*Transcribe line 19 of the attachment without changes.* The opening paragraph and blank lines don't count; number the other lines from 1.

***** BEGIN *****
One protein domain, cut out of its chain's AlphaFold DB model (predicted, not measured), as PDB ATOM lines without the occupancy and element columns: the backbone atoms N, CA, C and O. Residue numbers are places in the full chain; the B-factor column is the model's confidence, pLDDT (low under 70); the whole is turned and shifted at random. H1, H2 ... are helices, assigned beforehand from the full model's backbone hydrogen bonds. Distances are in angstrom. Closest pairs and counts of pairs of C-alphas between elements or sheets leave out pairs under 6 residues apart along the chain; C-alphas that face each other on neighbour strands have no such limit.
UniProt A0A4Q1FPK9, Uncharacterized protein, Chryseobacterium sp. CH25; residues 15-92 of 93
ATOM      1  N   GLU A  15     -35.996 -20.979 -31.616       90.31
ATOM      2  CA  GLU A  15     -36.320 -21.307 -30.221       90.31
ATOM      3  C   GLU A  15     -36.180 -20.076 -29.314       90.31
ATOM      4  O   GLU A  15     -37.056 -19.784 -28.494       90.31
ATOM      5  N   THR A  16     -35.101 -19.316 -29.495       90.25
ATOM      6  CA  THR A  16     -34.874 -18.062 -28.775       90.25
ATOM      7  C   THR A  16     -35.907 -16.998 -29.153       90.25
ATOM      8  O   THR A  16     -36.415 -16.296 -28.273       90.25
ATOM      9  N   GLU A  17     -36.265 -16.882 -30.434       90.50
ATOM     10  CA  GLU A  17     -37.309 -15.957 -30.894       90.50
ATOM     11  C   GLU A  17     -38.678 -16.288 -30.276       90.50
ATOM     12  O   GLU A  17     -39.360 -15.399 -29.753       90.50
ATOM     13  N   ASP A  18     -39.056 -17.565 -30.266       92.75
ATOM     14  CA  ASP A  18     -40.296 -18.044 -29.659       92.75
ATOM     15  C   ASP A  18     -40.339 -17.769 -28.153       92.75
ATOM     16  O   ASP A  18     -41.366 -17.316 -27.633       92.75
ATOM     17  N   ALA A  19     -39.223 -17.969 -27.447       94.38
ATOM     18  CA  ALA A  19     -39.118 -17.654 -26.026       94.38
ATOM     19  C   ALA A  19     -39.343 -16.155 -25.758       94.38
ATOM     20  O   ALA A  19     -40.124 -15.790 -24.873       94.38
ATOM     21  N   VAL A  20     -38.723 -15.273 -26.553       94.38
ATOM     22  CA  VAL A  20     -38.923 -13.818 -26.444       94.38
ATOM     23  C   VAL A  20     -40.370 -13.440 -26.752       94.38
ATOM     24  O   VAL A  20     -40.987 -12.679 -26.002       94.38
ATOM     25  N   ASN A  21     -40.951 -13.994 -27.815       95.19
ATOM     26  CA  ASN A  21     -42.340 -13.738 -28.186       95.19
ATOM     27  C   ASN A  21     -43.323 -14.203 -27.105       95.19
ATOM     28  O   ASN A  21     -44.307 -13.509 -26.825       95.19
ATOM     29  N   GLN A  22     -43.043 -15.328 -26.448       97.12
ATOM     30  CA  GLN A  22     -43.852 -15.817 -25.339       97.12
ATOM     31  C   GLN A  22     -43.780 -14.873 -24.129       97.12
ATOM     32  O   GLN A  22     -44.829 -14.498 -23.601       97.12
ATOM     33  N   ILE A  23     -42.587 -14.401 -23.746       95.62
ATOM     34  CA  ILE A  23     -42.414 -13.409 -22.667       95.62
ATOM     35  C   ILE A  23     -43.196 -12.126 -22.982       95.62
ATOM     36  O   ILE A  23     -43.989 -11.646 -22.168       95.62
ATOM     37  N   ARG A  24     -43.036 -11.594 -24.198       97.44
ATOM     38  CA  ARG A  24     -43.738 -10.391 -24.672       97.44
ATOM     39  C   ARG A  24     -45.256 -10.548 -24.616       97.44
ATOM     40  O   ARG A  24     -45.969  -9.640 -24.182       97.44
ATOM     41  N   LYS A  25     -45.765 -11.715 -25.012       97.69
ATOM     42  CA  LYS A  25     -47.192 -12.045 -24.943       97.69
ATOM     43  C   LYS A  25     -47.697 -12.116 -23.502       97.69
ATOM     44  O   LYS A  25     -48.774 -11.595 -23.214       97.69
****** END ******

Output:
ATOM     18  CA  ALA A  19     -39.118 -17.654 -26.026       94.38